According to an AP report last week, some analysts are expecting 2014 to be “the best year for the U.S. economy since the recession ended 4-1/2 years ago.” Pay raises are holding steady at about 3%, and consumer spending last quarter was strong.
But in the midst of this good news, are individuals positioning themselves to be better off financially than they were during the economic downturn? Matt Allgeyer, Financial Planner at Wamhoff Financial Planning & Accounting Services, offers his advice to Elliot Weiler.
1.Live within your means:
- Create a budget and stick to it. Be sure to include all of your expenditures and be committed to tracking it.
- Avoid using credit cards, and if you do, pay them off each month.
- If you get a raise, don’t spend more – but if you do, don’t spend more than your raise!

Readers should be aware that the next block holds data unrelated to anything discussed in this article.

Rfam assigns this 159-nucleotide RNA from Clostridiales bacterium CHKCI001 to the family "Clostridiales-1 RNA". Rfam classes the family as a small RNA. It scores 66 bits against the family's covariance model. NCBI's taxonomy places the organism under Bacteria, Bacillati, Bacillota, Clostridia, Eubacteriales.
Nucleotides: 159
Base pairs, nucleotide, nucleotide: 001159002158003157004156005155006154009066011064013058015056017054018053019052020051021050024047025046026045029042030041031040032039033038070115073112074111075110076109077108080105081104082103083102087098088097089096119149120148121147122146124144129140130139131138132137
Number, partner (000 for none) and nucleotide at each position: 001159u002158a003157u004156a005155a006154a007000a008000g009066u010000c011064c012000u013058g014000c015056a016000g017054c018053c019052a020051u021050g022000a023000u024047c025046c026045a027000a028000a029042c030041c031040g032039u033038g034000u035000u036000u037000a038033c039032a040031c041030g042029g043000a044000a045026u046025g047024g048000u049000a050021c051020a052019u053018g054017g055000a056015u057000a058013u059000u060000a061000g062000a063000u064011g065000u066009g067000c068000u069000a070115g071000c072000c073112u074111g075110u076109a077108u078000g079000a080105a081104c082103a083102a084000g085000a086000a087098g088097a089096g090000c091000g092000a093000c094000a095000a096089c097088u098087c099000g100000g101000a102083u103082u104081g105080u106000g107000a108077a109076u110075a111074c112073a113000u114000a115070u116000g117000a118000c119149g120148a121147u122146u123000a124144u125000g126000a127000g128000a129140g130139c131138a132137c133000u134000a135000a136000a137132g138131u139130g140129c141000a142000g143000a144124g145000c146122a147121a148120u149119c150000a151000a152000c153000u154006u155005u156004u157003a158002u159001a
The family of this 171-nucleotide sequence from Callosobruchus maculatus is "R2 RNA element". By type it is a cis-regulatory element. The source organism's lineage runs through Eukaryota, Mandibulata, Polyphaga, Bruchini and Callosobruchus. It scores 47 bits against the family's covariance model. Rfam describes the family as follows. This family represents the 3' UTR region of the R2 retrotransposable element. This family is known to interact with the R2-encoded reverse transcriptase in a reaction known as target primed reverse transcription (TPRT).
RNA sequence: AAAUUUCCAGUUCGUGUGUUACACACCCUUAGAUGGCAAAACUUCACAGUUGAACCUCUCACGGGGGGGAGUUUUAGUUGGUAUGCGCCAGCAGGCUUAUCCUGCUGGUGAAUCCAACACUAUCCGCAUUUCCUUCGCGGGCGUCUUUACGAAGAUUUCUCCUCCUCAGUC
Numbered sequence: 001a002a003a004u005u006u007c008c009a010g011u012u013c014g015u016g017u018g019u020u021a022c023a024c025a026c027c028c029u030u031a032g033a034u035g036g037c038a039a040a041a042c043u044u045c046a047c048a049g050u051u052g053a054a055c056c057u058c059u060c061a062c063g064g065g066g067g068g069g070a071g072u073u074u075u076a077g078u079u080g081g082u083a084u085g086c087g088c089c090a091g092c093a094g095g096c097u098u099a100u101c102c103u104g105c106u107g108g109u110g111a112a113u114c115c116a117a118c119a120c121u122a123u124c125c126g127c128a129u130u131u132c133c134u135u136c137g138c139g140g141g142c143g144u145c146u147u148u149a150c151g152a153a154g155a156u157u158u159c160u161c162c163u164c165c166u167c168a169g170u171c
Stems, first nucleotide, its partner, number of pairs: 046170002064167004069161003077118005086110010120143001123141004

2.Focus on paying down debt:
- According to the Federal Reserve, total U.S. credit card debt in 2013 was nearly $850 billion, with the average household holding about $7,000 in credit card debt.
- These interest rates are typically high, so focus on paying them down.
- Don’t forget about student loan debt. The average amount of student loans for recent graduates is just over $29,000, according to a report by the Institute for College Access & Success.
- Student loan debt is rising at an average rate of 6% per year from 2008-2012.
- Pay it down while times are good! If this isn’t possible when the economy is growing, there’s a good chance you’re living beyond your means.
3.Increase your retirement savings:
- Has your pay increased? Have you paid down your debt? Then focus on paying yourself!
- Increasing your retirement savings will not only help to secure your future, but will also help to make up some of the lost ground you may have experienced when you stopped contributing due to a job loss or other economic hardship.
- Make sure you’re saving enough for retirement, create a plan, and work that plan consistently to ensure your savings are adequate and balanced properly.
A financial advisor can help you create and execute a plan, and serve as a third party coach when the players, the individual investors, want to splurge. Financial advisors help to focus the efforts towards the purpose and end goals.